A complaint has been lodged with the Serious Fraud Office about property prices in Waihi allegedly being manipulated.
Peter Seers, a financial adviser in Auckland, lodged the complaint about Newmont Waihi Gold topping up sale prices to counter any negative effects mining has had on property values in the area.
He said the top-up scheme gave an inflated view of property prices in the area. "Any change to a property value has to be (by) market forces. You can't manipulate it," he said.
Mr Seers became concerned when he inquired about property for sale in Waihi East and was sent the Newmont Waihi Gold Property and Community Investment Policy (PCIP) and its Contribution document which not only detailed the top-up but also included a non-disclosure clause preventing disclosure of the amount of each top-up.
The documents had been distributed in an effort to market properties in Waihi East affected by the proposed Golden Link Project incorporating the Correnso underground gold mine, which is at the resource consent stage.
Newmont Waihi Gold has not been contacted by the Serious Fraud Office regarding a complaint about the top-up process.
Mine spokesman Kit Wilson said the top-up scheme was part of a wider community investment scheme developed by Newmont Waihi Gold in consultation with the community.
"It is open and transparent for both buyers and sellers, based on the concept of willing buyer, willing seller, fair market value and a fair offer. Top-up offers are made at the discretion of Newmont Waihi Gold," Mr Wilson said.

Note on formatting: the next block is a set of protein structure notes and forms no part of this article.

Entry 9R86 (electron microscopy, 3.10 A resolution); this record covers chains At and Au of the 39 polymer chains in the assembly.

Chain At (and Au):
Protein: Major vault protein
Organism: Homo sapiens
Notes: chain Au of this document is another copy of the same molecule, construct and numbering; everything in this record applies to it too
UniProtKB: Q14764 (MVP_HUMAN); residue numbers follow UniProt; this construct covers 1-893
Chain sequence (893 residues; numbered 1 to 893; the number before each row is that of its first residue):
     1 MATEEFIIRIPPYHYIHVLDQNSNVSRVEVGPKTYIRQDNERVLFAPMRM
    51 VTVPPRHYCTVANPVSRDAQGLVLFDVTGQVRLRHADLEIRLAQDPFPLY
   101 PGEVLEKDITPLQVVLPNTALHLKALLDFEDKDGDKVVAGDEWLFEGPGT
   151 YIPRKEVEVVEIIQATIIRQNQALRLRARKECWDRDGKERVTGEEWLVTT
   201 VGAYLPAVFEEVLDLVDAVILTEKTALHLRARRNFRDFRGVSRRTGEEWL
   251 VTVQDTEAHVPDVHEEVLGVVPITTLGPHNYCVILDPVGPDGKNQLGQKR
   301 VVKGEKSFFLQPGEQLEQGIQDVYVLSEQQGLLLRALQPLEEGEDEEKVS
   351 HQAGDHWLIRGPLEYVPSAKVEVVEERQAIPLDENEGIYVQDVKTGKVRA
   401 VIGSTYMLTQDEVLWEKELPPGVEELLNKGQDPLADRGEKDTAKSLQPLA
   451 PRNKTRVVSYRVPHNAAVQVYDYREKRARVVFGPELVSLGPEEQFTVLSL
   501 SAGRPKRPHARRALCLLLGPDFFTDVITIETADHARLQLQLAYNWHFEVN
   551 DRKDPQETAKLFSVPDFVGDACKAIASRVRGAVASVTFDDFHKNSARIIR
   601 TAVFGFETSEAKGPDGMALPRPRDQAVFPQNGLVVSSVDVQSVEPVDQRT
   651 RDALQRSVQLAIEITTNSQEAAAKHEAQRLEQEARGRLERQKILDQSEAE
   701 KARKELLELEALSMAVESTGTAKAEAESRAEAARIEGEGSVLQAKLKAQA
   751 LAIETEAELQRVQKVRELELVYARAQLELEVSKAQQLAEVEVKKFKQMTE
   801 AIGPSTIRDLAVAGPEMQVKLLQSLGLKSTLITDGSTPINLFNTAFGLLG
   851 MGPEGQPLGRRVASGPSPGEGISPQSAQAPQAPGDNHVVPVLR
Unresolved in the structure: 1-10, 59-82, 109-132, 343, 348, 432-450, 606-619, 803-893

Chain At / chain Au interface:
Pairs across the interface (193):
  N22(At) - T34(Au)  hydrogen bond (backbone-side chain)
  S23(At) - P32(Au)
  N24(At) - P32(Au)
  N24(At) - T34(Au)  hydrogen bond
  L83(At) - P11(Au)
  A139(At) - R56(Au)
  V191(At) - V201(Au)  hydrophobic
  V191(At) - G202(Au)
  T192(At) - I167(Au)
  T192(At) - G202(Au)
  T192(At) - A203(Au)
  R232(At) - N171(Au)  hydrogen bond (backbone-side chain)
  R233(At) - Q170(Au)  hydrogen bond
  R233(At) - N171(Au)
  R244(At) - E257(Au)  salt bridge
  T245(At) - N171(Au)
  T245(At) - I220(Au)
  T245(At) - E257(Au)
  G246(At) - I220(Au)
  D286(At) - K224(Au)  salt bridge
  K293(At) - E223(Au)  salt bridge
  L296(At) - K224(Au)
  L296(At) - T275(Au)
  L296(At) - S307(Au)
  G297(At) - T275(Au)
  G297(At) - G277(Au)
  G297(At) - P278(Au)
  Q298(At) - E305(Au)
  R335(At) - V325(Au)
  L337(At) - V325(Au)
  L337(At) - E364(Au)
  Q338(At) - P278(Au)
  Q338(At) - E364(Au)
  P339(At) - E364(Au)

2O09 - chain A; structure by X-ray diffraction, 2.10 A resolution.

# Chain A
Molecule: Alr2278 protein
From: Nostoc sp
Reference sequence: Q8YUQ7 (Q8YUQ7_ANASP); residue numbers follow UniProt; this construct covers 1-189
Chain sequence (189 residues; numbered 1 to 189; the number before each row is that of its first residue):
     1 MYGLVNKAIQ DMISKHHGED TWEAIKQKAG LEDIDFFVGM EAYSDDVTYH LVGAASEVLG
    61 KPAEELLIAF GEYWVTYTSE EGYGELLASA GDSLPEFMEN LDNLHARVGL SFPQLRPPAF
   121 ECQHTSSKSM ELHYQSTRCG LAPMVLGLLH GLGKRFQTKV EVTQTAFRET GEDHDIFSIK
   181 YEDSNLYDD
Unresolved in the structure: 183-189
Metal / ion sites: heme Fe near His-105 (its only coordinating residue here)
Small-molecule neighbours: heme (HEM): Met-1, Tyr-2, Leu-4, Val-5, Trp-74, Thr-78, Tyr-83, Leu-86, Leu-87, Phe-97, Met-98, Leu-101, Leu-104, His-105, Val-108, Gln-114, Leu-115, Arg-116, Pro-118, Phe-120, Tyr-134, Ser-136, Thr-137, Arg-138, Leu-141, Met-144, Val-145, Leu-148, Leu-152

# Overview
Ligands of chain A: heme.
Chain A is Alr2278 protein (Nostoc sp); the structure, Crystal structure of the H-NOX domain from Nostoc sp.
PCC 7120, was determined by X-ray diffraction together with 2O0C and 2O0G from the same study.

However, Mr Seers said the price paid by a purchaser plus top up was entered as the "sale price" in the sales register and with the Real Institute of New Zealand (REINZ), creating incorrect data that could skew market values.
REINZ chief executive officer Helen O'Sullivan said the organisation was unaware of any complaints being laid with the Serious Fraud Office and declined to comment further.
Newmont Waihi Gold has a resource consent application before the Hearings Commission to construct an underground gold mine under 1100 residential properties in Waihi East.
How the scheme works
A resident has a house with a market value of $200,000. He has the property listed for sale at $210,000. It has been on the market for nine months. He receives a firm offer of $185,000. The vendor approaches Newmont Waihi Gold which agrees to top up the offer by $15,000. The seller accepts the offer at $200,000. The $15,000 is paid to the buyer and the vendor receives $200,000. As the house sold at market value, there is no consequential fall in values in the neighbourhood.